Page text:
Anita Syers-Gibson of North Herefordshire History group

“It was fascinating to hear the organisers of other groups explaining how they came to discover long-forgotten cine film collections in their communities and how they used the films for the entertainment and education of their audiences.Frank Dale used his films to entertain local audiences in village halls and pubs, and now, 60 years later, we are doing just the same – and the Full Circle is complete!” Anita Syers-Gibson, North Herefordshire History Group

“Thanks for yesterday – it was useful to get together and to see and hear how other groups had gone about gathering moving images . We dont know how typical the six of us were compared with others – it would have been good to have had a few more there. The venue was certainly impressive – made our self-help village library seem very small !” David and Margaret Clark from Fownhope

Sarah Bradley Belbroughton History Group

“It was interesting the different ways that people had used the old movie footage. The quality was also very good bearing in mind the age of some of the film footage. Many thanks for giving me the opportunity of giving a presentation to the Conference.” David Amos Annesley Project Officer

James Patterson, Director of MACE said: “I have never had any doubt about the potential importance of moving images in the community context or of their ability to add to our understanding of community history. What struck me about the event was the emotional impact that the material had had in the community and how in some cases an involvement with the Full Circle project has had a transformational effect in the community.

I think that the impact of the project is a testament to all the MACE colleagues who have worked on the project to make it so successful and to our community partners who have embraced film so wholeheartedly.”

Media Archive for Central England (MACE) www.macearchive.org  Community Archive Heritage Group (CAHG) http://www.communityarchives.org.uk/  The Hive, Worcester  http://www.thehiveworcester.org/

MACE supports D.H.Lawrence Festival mining heritage talk and bus tour


Dr David Amos in front of the Headstocks at Annesley Colliery, the pit he worked at for 24 years. This photo was taken on the last day of production on January 30th 2000

Ex coalminer and now academic, Dr David Amos (BA/PGCE-FE/PhD), gave a fascinating talk on the mining heritage of Nottinghamshire on Wednesday at the D.H.Lawrence Heritage Centre, Eastwood, as part of the D.H.Lawrence Festival. David has been helping the Full Circle project to search for film in the area and has found some fascinating mining footage that he was able to incorporate into his mining heritage talk. We at MACE have transferred the original 8mm cine films onto DVD and are storing the originals in our purpose built archive for future generations to enjoy and study.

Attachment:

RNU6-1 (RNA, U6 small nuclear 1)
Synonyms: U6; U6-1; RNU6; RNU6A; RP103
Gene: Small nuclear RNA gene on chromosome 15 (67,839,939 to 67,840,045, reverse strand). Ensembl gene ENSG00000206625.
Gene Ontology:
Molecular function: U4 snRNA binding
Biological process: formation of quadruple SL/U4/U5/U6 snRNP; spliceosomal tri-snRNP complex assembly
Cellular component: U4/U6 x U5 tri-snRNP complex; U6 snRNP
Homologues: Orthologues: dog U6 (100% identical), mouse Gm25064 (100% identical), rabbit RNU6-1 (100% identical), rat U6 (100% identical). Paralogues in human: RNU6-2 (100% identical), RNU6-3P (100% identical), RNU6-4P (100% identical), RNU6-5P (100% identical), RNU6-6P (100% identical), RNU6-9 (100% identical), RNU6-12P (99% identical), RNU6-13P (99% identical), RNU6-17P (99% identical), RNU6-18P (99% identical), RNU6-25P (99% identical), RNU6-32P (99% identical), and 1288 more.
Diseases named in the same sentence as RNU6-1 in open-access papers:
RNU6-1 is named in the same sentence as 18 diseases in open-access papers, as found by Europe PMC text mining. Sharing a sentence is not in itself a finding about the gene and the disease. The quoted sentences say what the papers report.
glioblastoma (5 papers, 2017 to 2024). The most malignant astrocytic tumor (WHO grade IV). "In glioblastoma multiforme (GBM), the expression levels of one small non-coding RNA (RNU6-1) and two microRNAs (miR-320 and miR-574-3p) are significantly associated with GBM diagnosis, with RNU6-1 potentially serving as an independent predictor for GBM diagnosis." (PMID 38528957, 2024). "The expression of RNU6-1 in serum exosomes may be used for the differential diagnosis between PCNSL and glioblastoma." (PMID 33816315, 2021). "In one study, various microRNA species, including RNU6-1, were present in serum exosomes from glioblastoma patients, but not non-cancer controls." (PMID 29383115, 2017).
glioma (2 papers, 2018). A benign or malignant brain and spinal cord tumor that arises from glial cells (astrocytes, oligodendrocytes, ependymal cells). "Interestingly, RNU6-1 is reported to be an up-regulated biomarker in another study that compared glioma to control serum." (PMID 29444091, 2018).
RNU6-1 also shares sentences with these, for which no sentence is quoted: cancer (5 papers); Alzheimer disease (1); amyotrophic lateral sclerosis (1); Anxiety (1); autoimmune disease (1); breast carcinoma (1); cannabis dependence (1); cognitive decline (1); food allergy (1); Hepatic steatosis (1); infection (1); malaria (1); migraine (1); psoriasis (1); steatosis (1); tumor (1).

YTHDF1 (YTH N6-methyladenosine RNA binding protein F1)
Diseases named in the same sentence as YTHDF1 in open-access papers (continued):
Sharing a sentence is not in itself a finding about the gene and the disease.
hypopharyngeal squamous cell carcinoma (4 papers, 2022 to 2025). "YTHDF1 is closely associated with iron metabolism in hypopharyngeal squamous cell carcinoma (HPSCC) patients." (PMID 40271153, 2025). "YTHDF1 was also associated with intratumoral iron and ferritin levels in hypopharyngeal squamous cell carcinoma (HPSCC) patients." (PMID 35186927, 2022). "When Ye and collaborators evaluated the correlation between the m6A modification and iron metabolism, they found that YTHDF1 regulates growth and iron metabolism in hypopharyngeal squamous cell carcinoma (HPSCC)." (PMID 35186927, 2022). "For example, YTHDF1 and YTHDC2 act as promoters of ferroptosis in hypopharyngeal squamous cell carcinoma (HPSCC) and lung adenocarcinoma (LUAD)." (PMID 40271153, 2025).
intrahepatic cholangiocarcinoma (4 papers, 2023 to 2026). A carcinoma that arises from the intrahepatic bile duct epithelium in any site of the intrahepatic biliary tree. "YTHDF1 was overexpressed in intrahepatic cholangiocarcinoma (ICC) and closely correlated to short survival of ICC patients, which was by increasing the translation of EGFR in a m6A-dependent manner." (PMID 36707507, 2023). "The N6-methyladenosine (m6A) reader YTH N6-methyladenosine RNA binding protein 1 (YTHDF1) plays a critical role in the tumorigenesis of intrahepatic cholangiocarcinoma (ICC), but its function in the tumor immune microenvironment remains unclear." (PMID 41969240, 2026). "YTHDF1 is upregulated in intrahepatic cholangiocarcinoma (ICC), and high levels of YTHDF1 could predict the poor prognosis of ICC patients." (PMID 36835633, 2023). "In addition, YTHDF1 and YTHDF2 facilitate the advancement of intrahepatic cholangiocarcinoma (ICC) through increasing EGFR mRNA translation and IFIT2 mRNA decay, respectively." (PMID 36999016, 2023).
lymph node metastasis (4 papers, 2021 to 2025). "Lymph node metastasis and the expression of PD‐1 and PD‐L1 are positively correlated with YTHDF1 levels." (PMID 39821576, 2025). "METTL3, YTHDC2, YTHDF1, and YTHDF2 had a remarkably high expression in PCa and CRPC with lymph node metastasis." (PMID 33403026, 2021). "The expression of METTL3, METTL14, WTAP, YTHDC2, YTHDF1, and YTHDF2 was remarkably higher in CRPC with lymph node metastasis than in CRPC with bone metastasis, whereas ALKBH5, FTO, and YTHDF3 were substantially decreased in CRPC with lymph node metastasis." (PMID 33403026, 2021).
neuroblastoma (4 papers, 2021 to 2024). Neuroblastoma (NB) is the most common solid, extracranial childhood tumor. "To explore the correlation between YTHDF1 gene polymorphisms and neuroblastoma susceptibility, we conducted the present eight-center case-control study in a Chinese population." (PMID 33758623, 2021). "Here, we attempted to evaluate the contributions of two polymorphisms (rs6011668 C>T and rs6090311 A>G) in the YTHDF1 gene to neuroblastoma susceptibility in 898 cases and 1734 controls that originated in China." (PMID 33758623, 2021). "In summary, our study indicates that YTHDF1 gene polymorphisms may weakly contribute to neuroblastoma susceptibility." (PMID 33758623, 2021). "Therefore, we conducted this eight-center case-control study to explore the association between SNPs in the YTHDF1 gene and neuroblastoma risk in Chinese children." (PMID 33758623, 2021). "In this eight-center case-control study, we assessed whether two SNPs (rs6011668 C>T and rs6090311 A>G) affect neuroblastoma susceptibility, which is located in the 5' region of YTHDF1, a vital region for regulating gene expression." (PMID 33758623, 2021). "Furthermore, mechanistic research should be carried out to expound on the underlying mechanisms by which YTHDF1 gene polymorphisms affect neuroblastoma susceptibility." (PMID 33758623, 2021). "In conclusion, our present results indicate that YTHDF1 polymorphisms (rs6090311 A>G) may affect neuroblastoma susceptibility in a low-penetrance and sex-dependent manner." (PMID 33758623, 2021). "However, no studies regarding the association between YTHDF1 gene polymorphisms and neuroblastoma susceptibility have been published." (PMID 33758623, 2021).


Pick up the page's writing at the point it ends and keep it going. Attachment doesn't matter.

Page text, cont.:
The last shift for the miners –  The photo dates from 1985 and is taken at Pye Hill No.1 Colliery at Underwood, Notts just prior to its closure in  August 1985

The talk accompanies the Mining Heritage Bus Tour on Sunday – the tour will visit some of the coalmining heritage sites, including Brinsley Headstocks, Underwood, Annesley, Newstead and Digby. It will introduce you to some of the high profile and sometimes controversial characters linked with the former pit sites including Arthur Lawrence (father of D.H.Lawrence), Colin Clarke, Harold Larwood, and George Spencer.

Film screening of 1930s footage, Ashbourne Friday 7th September, St Oswald’s Church Hall 2.30pm


Scene from the archive film show – Kniveton farming

Come along for a real treat and a trip down memory lane. We will be screening this long lost footage of scenes in and around the village of Kniveton and Ashbourne in Derbyshire.

Stacking the hay – Kniveton 1930s

These films are from the Wright/Ratcliffe collection and date from the 1930s. Shot by Wilfred Ratcliffe, the chauffeur to Mr Wright, they cover the summers of 1935 – 1939 and are a fascinating insight into village life.

This screening is being shown as part of the U3A calendar of events. Please come along and show your support  – all welcome.

‘Past Lives’ – live performance and Full circle archive film


Dave Sturt, Theo Travis, Clare Bhabra and Deirdre Benscik playing a live film soundtrack to images of the Sarah Bradley film collection

Renowned musicians Dave Sturt (fretless bass/sound design), Theo Travis (flute, sax), Deirdre Benscik (cello) and Clare Bhabra (violin) play an evocative soundtrack to this fascinating collection of film from the 1930s onwards. Dave and Theo collaborated with visual artist Anthony Hatton to produce this thought provoking and engaging performance.

The films were collected as part of the MACE/Full Circle film search project funded by the Heritage Lottery. MACE would like to thank all those who deposited their films as part of this project and contributed to the rich screen heritage of the midlands.

Dave Sturt and Theo Travis

Guest musicians Deirdre Benscik and Clare Bhabra are from the renowned  Sinfonia ViVA.